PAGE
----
Morgan Stanley
  • Ideas
  • May 21, 2018

We Are What We Eat - and What We Invest In

How healthier food creates fertile opportunities for business innovation.

In the not-too-distant past a grocery shopper’s mission would involve selecting between two different types of bread – white or wholemeal.

Today, consumers know their pumpkin seed loaf from their ancient grain sourdough, are happy to peruse varieties of pita, cornbread and Turkish loaves, and wouldn’t think twice about paying a few dollars extra for some artisan gluten-free walnut, currant and fennel cobbs.

The diversity of the bakery aisles in average supermarkets nation-wide is just one example of the way food producers are responding to the widening tastes of shoppers.

While there is more than one factor at play behind the changes, a strong driver of new consumer demands in the food market has been the focus on healthier lifestyles – and particularly clean, organic food.

According to research by Morgan Stanley, sustainable food sourcing has broken free from its specialty retailer enclave and landed squarely in the mainstream marketplace. As shown by the bread example, conventional food retailers have responded accordingly. This has led to a rate of growth in the natural/organic food market that continues to outpace the overall growth rate of food industry salesi.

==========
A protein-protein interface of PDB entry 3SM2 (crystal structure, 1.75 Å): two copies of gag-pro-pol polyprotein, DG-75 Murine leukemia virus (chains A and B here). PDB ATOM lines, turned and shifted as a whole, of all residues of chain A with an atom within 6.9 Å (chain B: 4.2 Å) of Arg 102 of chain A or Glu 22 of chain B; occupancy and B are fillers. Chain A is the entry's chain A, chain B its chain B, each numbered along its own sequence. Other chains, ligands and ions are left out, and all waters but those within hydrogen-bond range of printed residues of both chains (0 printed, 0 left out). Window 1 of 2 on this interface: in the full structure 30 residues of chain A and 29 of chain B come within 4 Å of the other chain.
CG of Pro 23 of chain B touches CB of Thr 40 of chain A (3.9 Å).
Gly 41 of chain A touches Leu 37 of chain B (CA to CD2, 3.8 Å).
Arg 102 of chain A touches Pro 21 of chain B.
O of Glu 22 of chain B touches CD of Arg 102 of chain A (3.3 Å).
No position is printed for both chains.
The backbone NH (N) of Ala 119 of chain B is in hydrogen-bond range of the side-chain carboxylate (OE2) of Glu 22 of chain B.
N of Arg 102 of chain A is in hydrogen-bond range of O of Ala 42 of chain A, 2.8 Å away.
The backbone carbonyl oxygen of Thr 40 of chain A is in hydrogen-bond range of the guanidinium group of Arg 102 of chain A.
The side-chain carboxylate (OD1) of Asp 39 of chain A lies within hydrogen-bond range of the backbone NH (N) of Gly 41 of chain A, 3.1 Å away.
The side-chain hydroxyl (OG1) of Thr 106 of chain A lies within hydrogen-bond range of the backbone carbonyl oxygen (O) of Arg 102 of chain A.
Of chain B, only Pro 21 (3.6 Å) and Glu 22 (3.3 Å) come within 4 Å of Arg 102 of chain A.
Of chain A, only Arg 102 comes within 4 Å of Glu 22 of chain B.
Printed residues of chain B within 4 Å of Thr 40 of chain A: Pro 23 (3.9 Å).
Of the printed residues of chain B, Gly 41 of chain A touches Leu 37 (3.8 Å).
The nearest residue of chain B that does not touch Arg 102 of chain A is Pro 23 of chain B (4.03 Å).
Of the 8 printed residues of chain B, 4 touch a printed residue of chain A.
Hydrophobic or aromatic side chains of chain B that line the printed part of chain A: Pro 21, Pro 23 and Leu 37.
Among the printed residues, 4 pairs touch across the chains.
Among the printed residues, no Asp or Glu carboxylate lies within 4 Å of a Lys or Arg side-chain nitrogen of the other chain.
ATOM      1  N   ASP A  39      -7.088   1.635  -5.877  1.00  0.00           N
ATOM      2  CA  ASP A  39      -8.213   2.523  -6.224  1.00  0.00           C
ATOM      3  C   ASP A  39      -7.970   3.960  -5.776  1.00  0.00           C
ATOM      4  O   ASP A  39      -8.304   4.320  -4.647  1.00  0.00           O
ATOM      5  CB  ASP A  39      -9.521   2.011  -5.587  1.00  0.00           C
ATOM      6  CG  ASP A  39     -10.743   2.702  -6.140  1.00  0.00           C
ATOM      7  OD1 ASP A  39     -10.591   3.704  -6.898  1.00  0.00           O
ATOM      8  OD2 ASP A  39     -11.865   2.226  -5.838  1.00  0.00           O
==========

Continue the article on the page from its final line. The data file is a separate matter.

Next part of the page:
According to the 2017 Australian Organic Annual Report, Australia has the world’s largest percentage of organic land at 53%.

The strength of consumer interest in organic produce has also benefitted from a strong export market, which has supported established primary producers and also encouraged new organic business ventures. The volume of organic products exported from Australia in 2016 represented a growth rate of 17%ii.

The Australian Organic Annual Report is a biennial publication commissioned by Australian Organic that tracks trends in the Australian organic marketplaceiii.

According to the 2017 Report, Australia’s appetite for organic foods shows no signs of abating, with more than two out of three Australian households having purchased at least one organic product over the previous 12 month period.

“Australia’s organic industry is now valued at over $1.4 billion (excluding exports and organic raw and processed products), demonstrating consumption of certified organic food, cosmetics and household products continues to grow, following the global trend. By 2018, the total value is anticipated to exceed AU$2 billion, given the current growth trajectory,” the report states.


For information on sustainable investment opportunities please contact your Morgan Stanley Financial Adviser.


i‘Animal Welfare: Proxy for Supply Chain Governance?’ Eva T Zlotnicka, Vincent J Sinisi, Andrew R Ruben, Jessica Alsford CFA, Victoria Chapelow, Faty Dembele. Morgan Stanley Research. January 26, 2017.

ii‘Australian Organic Annual Report.’ 2017.

iiiThe 2017 report incorporates independent research by University of New England, NASAA Organic, Horticulture Innovation Australia and Mobium Group.